editor =	{Budzynska, Katarzyna and Reed, Chris and Stede, Manfred and Stein, Benno and He, Zhang},
  publisher =	{Schloss Dagstuhl -- Leibniz-Zentrum f{\"u}r Informatik},
  address =	{Dagstuhl, Germany},
  URL =		{https://drops.dagstuhl.de/entities/document/10.4230/DagRep.12.3.117},
  URN =		{urn:nbn:de:0030-drops-172713},
  doi =		{10.4230/DagRep.12.3.117},
  annote =	{Keywords: Communication Strategies, Discourse and Dialogue, Computational Argumentation, Natural Language Processing}
}
Document
Conversational Search (Dagstuhl Seminar 19461)

Authors: Avishek Anand, Lawrence Cavedon, Hideo Joho, Mark Sanderson, and Benno Stein

Published in: Dagstuhl Reports, Volume 9, Issue 11 (2020)


Abstract
Dagstuhl Seminar 19461 "Conversational Search" was held on 10-15 November 2019. 44 researchers in Information Retrieval and Web Search, Natural Language Processing, Human Computer Interaction, and Dialogue Systems were invited to share the latest development in the area of Conversational Search and discuss its research agenda and future directions. A 5-day program of the seminar consisted of six introductory and background sessions, three visionary talk sessions, one industry talk session, and seven working groups and reporting sessions. The seminar also had three social events during the program. This report provides the executive summary, overview of invited talks, and findings from the seven working groups which cover the definition, evaluation, modelling, explanation, scenarios, applications, and prototype of Conversational Search. The ideas and findings presented in this report should serve as one of the main sources for diverse research programs on Conversational Search.

Cite as

Avishek Anand, Lawrence Cavedon, Hideo Joho, Mark Sanderson, and Benno Stein. Conversational Search (Dagstuhl Seminar 19461). In Dagstuhl Reports, Volume 9, Issue 11, pp. 34-83, Schloss Dagstuhl - Leibniz-Zentrum für Informatik (2020)


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@Article{anand_et_al:DagRep.9.11.34,
  author =	{Anand, Avishek and Cavedon, Lawrence and Joho, Hideo and Sanderson, Mark and Stein, Benno},
  title =	{{Conversational Search (Dagstuhl Seminar 19461)}},
  pages =	{34--83},
  journal =	{Dagstuhl Reports},
  ISSN =	{2192-5283},
  year =	{2020},
  volume =	{9},
  number =	{11},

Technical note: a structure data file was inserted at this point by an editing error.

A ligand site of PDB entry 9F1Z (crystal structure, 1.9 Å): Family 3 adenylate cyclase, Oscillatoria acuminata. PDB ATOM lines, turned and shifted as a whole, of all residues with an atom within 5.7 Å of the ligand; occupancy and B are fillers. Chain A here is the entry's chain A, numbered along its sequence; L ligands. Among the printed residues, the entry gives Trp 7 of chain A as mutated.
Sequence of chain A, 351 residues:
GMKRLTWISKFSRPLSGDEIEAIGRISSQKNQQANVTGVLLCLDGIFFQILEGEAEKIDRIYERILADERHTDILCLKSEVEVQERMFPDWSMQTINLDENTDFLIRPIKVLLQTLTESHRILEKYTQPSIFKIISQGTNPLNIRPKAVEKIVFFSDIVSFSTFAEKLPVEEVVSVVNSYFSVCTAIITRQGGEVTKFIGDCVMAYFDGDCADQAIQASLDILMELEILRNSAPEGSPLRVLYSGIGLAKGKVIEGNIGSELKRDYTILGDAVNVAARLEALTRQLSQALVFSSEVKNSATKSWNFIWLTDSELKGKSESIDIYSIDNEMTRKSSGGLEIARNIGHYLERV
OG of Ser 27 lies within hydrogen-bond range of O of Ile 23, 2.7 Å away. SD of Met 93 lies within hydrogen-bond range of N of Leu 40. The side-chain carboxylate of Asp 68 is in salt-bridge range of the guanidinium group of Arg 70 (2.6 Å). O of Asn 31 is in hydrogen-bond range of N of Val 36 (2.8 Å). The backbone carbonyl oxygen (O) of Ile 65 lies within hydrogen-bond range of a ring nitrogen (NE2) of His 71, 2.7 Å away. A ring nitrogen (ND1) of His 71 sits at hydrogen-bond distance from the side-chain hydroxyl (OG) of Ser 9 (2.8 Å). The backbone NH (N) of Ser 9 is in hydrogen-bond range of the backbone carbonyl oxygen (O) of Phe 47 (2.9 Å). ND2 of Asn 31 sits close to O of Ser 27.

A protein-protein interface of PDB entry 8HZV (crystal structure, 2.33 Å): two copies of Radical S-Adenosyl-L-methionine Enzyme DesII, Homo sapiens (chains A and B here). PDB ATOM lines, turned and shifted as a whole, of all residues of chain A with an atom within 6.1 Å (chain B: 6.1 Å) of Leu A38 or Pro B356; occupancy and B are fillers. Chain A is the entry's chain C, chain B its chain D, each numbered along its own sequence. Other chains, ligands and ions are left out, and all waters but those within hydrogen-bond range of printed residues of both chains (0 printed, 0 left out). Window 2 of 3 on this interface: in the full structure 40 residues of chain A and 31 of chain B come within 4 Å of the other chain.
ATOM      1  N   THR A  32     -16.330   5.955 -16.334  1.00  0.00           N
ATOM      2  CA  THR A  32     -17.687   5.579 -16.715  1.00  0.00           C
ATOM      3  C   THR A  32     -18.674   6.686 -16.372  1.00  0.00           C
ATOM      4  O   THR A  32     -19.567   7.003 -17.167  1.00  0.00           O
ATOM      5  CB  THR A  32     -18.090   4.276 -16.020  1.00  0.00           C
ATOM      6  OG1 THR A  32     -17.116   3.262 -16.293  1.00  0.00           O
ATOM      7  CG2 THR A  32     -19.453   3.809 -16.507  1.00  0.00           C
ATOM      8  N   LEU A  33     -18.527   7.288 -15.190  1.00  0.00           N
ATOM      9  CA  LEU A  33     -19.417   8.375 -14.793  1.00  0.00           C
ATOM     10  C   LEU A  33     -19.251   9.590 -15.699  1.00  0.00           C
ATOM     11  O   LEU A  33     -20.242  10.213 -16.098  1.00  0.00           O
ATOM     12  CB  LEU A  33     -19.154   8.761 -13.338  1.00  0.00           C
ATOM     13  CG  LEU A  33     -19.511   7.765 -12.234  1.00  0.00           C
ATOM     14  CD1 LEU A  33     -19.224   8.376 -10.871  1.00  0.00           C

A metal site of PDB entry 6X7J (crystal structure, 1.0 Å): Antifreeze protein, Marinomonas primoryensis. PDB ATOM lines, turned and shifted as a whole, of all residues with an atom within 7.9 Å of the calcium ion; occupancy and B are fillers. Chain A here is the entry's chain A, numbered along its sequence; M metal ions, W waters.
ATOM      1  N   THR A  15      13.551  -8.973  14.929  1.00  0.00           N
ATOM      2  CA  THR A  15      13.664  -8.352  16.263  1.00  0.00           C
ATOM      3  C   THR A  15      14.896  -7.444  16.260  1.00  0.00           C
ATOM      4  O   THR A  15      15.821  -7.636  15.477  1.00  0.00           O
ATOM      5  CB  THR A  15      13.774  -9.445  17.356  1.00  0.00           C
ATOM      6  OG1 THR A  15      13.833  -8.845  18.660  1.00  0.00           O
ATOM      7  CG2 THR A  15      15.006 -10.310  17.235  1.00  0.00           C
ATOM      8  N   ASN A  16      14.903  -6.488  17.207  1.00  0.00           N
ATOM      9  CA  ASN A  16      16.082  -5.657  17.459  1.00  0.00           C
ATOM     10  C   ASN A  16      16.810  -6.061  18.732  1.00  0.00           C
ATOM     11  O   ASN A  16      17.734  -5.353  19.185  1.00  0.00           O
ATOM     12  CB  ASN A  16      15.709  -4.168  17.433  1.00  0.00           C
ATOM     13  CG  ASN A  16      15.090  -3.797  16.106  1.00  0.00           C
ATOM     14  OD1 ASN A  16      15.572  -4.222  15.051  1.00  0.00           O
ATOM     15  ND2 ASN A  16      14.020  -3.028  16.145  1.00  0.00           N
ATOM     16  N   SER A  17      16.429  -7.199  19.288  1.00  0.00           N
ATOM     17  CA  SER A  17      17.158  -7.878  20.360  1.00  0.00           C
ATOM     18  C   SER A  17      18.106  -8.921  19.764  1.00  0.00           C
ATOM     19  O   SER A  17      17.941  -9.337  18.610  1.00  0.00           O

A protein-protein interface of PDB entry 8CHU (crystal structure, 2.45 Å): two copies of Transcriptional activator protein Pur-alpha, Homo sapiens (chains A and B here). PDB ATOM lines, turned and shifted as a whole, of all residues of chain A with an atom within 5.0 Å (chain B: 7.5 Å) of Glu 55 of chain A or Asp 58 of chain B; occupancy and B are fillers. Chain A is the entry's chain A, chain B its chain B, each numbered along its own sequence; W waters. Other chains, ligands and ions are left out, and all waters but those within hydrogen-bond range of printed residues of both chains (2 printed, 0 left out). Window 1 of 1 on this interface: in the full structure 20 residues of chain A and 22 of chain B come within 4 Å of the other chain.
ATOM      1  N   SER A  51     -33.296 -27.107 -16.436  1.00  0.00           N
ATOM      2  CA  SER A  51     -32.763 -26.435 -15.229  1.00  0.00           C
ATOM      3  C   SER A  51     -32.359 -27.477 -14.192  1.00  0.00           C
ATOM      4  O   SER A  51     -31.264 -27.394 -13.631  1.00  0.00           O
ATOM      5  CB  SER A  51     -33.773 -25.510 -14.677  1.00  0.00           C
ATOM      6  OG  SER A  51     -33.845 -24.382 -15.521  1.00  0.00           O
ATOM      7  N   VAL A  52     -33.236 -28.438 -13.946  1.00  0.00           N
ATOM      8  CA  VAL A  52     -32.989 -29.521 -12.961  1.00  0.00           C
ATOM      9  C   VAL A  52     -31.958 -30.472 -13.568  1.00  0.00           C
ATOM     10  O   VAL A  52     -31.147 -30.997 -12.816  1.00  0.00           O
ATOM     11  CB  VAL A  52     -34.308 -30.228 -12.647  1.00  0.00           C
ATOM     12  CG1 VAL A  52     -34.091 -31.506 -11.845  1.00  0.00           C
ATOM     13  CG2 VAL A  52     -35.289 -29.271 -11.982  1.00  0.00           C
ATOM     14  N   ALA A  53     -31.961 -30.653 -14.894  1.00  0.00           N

editor =	{Anand, Avishek and Cavedon, Lawrence and Joho, Hideo and Sanderson, Mark and Stein, Benno},
  publisher =	{Schloss Dagstuhl -- Leibniz-Zentrum f{\"u}r Informatik},
  address =	{Dagstuhl, Germany},
  URL =		{https://drops.dagstuhl.de/entities/document/10.4230/DagRep.9.11.34},
  URN =		{urn:nbn:de:0030-drops-119837},
  doi =		{10.4230/DagRep.9.11.34},
  annote =	{Keywords: discourse and dialogue, human-machine interaction, information retrieval, interactive systems, user simulation}
}
Document
Debating Technologies (Dagstuhl Seminar 15512)

Authors: Iryna Gurevych, Eduard H. Hovy, Noam Slonim, and Benno Stein

Published in: Dagstuhl Reports, Volume 5, Issue 12 (2016)


Abstract
This report documents the program and the outcomes of Dagstuhl Seminar 15512 "Debating Technologies". The seminar brought together leading researchers from computational linguistics, information retrieval, semantic web, and database communities to discuss the possibilities, implications, and necessary actions for the establishment of a new interdisciplinary research community around debating technologies. 31 participants from 22 different institutions took part in sixteen sessions that included 34 talks, 13 themed discussions, three system demonstrations, and a hands-on “unshared” task.

Cite as

Iryna Gurevych, Eduard H. Hovy, Noam Slonim, and Benno Stein. Debating Technologies (Dagstuhl Seminar 15512). In Dagstuhl Reports, Volume 5, Issue 12, pp. 18-46, Schloss Dagstuhl - Leibniz-Zentrum für Informatik (2016)


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@Article{gurevych_et_al:DagRep.5.12.18,
  author =	{Gurevych, Iryna and Hovy, Eduard H. and Slonim, Noam and Stein, Benno},
  title =	{{Debating Technologies (Dagstuhl Seminar 15512)}},
  pages =	{18--46},
  journal =	{Dagstuhl Reports},
  ISSN =	{2192-5283},
  year =	{2016},
  volume =	{5},
  number =	{12},
  editor =	{Gurevych, Iryna and Hovy, Eduard H. and Slonim, Noam and Stein, Benno},
  publisher =	{Schloss Dagstuhl -- Leibniz-Zentrum f{\"u}r Informatik},
  address =	{Dagstuhl, Germany},
  URL =		{https://drops.dagstuhl.de/entities/document/10.4230/DagRep.5.12.18},
  URN =		{urn:nbn:de:0030-drops-58035},
  doi =		{10.4230/DagRep.5.12.18},
  annote =	{Keywords: Computational Argumentation, Discourse and Dialogue, Debating Systems, Human-machine Interaction, Interactive Systems}
}